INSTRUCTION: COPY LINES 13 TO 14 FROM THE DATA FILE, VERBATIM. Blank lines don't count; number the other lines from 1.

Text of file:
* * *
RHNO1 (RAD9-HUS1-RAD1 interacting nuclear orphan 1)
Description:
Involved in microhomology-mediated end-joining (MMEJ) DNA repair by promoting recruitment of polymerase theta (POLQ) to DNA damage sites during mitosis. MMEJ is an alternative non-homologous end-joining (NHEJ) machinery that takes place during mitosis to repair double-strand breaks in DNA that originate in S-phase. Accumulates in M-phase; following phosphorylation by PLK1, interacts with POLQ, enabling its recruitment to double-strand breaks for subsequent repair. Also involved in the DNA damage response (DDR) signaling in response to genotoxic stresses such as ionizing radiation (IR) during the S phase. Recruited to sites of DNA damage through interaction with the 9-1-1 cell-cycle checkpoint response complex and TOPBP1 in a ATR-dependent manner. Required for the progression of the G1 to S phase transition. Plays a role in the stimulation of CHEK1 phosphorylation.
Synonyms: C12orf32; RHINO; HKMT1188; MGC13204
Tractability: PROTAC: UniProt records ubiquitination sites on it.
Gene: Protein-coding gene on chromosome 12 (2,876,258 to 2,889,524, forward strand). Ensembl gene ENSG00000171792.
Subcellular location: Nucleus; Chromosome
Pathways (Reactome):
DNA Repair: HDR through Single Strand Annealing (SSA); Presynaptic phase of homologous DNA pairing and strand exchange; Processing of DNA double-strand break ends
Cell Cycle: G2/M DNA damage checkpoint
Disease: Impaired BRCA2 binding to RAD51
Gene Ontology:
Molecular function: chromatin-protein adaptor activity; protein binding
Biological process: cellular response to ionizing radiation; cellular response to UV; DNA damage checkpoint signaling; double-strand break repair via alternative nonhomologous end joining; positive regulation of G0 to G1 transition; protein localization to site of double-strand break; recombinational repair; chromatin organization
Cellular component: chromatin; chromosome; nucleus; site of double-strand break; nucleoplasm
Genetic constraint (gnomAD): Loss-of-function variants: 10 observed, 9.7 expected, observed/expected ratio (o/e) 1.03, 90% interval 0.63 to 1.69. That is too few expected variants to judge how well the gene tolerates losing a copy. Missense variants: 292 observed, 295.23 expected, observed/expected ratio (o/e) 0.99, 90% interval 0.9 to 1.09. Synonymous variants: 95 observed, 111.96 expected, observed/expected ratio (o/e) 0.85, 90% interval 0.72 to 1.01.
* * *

Molecular function: chromatin-protein adaptor activity; protein binding
Biological process: cellular response to ionizing radiation; cellular response to UV; DNA damage checkpoint signaling; double-strand break repair via alternative nonhomologous end joining; positive regulation of G0 to G1 transition; protein localization to site of double-strand break; recombinational repair; chromatin organization